If you think someone you know has been sexually harassed there are lots of ways in which you can help them.
Understanding the behaviours associated with sexual harassment is a good place to start. Most people will be able to describe what has or is happening to them and how it's making them feel.
Sexual harassment is unwanted behaviour of a sexual nature which violates your dignity, makes you feel intimidated, degraded or humiliated, or creates a hostile or offensive environment
- Are they in immediate danger? If they are in immediate danger or seriously injured, you can call 999 (or 112 from a mobile).
- Find a safe space. If an incident has just happened, try and find somewhere they feel safe. If this isn't possible and they are scared or fearful you can suggest they call security on 01225 87 5555.
- What is sexual harassment? It might be useful to think about what sexual harassment is and how some of the behaviours are described.
- Listen. Just taking the time to listen to someone and talk about what has happened can help. These six active listening tips might help you support them. Published on Oct 4, 2015 Based on the Samaritans guidelines for active listening
- Give options - when they have finished talking ask them if they are okay to talk through some possible options and next steps.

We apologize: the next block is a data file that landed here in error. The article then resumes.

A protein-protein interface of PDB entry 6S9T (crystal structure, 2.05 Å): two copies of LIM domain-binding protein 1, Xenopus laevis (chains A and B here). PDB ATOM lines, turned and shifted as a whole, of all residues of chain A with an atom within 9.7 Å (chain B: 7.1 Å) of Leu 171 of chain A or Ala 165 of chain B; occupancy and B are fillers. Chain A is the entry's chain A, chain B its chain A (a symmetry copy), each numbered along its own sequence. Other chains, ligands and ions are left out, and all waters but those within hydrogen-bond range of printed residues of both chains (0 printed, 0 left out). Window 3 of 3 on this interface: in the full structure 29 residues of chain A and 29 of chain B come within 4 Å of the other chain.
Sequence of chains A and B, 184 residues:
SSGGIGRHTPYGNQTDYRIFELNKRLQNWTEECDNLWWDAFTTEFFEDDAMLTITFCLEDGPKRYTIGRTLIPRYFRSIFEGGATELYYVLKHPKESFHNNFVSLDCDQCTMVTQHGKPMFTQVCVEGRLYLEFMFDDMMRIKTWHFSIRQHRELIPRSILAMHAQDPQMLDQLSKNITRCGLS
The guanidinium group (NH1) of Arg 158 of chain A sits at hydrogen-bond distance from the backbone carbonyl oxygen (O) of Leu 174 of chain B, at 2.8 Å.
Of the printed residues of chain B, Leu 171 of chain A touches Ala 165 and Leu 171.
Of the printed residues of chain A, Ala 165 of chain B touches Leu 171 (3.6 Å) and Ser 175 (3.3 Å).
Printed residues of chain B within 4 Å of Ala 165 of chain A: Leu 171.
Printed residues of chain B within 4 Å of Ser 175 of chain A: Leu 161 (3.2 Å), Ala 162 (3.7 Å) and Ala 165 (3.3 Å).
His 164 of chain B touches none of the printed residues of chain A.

- Harassment Advisor - an advisor can talk through the University's procedures, how to make a complaint and what support is available, in confidence. Advisors can talk to someone who is experiencing something, or someone who is supporting that person.
Report and Support - students and staff can report an incident using the University’s Report and Support system. They can choose to do this anonymously or you can request support from an advisor. If you choose to talk to an advisor they will be able to talk through the options and support available to you, in confidence.
University Procedure - if they choose to make a formal complaint to the University against a student or a member of staff there are procedures which set out the steps you'll need to follow.
1 in 4 people is affected by a mental health problem in any year and it is estimated that around 1 in 5 people has contemplated suicide or self-harm.
- Find out more about the support available for mental health
- Take care of yourself - It’s important that you take care of yourself. If you’ve heard something distressing or if something is troubling you:
- Student Wellbeing Services provides confidential help and support for students
- Staff can speak with their line-manager, contact HR and access Lifeworks – the University’s employee assistance service.